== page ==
Local leaders across the state are hoping lawmakers will listen to their ideas about fixing roads and bridges. They know it's a hot button issue and don't want their needs lost in the shuffle at the State Capitol.
The Mississippi Municipal League is made of mayors and other city and county officials. They say their hands are tied, in many cases, on how to fix infrastructure problems.
These local leaders say more money from the state for infrastructure needs would be a win-win.
"Transportation and infrastructure is economic development," explained Greenville Mayor Errick Simmons. "I just plead and we beg our state leaders to make sure they put that as a top priority. That's economic development for cities and towns.
But the funding gaps aren't enough for the municipalities to cover on their own.
"We're asking the legislature to divert taxes back to us," noted Flora Mayor and MML President Les Childress.
That ask is coming in two different forms.
They're asking for a bigger piece of the pie from sales tax collection. They'd like the diversion to be increased from 18.5 to 20.5 percent. They'd also like a cut of the internet sales tax collections that are quickly growing in the state. Bottom line, the money they'd like to see redirected to their areas---would be used for infrastructure needs.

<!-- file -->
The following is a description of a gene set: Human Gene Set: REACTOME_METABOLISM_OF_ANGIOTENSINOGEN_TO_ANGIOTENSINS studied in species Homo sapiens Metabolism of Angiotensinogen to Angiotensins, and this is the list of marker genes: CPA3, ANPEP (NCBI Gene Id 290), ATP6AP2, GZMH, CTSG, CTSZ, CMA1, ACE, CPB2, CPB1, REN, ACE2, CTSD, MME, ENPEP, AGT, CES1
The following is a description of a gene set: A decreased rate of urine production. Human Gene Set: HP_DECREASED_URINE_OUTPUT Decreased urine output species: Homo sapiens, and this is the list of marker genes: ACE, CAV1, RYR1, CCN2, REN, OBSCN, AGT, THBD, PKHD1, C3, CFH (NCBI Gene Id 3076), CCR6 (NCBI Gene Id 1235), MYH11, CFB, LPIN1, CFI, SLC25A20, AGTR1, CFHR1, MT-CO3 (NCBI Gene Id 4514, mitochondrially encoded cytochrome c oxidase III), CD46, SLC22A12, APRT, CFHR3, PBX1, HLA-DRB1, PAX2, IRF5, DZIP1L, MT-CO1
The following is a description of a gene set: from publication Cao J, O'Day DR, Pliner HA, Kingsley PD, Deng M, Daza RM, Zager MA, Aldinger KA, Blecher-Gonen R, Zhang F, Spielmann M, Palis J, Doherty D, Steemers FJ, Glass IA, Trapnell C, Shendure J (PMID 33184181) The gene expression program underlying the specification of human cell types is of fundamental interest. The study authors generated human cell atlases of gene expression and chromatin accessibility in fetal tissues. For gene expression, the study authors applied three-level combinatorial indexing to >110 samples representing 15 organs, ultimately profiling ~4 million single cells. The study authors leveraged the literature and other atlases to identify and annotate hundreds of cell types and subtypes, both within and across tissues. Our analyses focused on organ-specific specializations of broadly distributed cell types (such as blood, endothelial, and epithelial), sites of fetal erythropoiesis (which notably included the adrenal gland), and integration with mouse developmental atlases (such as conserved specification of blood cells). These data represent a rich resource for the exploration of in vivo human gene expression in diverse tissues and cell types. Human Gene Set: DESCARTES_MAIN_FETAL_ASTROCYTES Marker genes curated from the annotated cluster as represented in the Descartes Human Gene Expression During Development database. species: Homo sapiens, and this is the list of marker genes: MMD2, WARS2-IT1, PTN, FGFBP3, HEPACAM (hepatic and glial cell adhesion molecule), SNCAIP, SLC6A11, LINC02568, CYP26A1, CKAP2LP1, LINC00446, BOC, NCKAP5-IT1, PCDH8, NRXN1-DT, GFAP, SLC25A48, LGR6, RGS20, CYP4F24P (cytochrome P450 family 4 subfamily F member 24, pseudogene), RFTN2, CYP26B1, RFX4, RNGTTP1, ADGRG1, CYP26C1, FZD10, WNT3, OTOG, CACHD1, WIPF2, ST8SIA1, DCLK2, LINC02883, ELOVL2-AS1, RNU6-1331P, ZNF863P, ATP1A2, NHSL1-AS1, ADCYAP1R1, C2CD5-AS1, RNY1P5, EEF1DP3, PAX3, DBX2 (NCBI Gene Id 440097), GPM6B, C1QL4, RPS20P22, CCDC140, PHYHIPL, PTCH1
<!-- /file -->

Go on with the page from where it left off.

"Every year that you put it off, you're running into a situation where they'll be impassible and you'll have to close them," added Childress.
Some cities raised property taxes in an attempt to address serious infrastructure needs last year. The legislature failed to pass a bond bill last year that would've included money for the small municipalities.
"That cut out $3-5 million, that's what's usually appropriated for that," said Tunica Mayor and MML Legislative Chairman Chuck Carkier. "That would've been a huge benefit to several small towns that don't have a tax base. You've got towns that can't raise enough money when it costs $200,000 to pave half a mile of road. They can't raise enough taxes to do that."
The legislature has already started passing bills that address transportation and infrastructure needs. One of those bills that the House passed last week is a bond bill that would include money for those cities and counties.
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